The Dartmoor is also known as the Greyface Dartmoor or Improved Dartmoor although generally referred to as Greyface Dartmoors in Show catalogues.

Attractive, quiet and easily handled Dartmoors have their enthusiasts throughout the country. They provide a natural focal point whenever they appear.

Descended from the local breeds which grazed the low ground in and around Dartmoor, they have immense strength of constitution developed through withstanding the severe winters and exposed conditions which exist around the Moor. Improvements were carried out during the 19th century using the local Longwools (Notts) and Leicester.

The Association was established in 1909 to standardise, promote and develop the breed which was then established in three areas, South Brent, Chagford and Tavistock.  Today flocks are kept throughout England, Wales and the south of Scotland.  Breeding stock has been exported.


The Dartmoor is classified as Lustre and Longwool.

A medium sized sheep (approx. 60 kg), hornless, deep bodied, short legged, with well woolled head and legs.  The face should be mottled or spotted with black or grey with matching feet.  The short straight legs are well covered with wool.

A clip of 7-9 kg can be expected with a higher yield (up to 15 kg) from mature rams.  Traditionally the long, curly, lustre wool was used for blankets, serge, carpets and cloth.  The wool is not coloured.  Staple length 25-30 cms with a Bradford count of 36-40.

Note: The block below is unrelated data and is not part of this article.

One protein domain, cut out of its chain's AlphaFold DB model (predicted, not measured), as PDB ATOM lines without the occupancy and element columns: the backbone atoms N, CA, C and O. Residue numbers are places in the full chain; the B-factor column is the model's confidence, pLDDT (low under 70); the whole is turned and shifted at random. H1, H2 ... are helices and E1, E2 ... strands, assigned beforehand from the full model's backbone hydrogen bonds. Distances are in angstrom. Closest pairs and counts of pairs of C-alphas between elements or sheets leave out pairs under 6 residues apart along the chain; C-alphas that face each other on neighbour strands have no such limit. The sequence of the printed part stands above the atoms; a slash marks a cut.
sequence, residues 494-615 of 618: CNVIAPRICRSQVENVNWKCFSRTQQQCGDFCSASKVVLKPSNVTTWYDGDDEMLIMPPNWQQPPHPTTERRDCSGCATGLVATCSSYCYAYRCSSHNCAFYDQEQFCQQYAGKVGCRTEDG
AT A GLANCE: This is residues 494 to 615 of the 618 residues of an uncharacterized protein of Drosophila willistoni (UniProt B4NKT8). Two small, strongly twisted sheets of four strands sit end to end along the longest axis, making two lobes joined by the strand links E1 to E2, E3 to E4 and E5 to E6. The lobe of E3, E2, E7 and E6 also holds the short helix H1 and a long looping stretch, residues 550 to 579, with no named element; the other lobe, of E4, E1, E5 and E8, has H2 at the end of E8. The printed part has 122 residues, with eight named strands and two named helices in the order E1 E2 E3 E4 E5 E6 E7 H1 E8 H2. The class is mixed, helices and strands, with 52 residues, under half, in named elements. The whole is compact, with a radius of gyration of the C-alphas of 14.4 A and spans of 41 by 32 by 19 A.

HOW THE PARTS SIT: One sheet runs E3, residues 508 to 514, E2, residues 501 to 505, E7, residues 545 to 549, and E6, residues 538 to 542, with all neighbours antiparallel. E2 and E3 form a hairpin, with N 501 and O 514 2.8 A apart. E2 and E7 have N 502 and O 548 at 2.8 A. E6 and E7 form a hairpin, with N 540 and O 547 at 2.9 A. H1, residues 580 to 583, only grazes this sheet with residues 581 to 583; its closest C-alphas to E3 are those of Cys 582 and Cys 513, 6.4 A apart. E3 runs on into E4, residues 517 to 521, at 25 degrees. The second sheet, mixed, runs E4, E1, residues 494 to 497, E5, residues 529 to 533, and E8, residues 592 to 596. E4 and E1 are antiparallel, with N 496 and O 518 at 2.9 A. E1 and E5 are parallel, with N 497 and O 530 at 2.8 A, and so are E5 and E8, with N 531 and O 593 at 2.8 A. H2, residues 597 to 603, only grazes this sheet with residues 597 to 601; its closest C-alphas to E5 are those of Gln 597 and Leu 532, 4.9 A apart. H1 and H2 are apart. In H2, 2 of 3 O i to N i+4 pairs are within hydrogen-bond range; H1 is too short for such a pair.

The ewes are good milkers capable of rearing twins.  A lambing of about 150% can be expected with the heavy milking docile ewes rearing them quickly.  Some clipping around the udder may be required to ensure easy access for the newly born lambs.

Traditionally lambs are shorn before the first of July.


Many County Shows provide classes for the Dartmoor.  Locally most shows in the south-west have a number of individual and group classes.


Studding or inspection of all ram lambs for registration is carried out in the autumn,  Only sheep passed are marked with The Dartmoor Association metal tags.

The ewe tag will have the initials DM, year of birth, flock number and unique number (e.g. DM 1996 201 12).  For rams the Association 4 digit number is used.  (e.g. DM 2123) with no other numbers.

(Source: The Greyface Dartmoor Sheep Breeders Association)

Janet Bullock with Rosie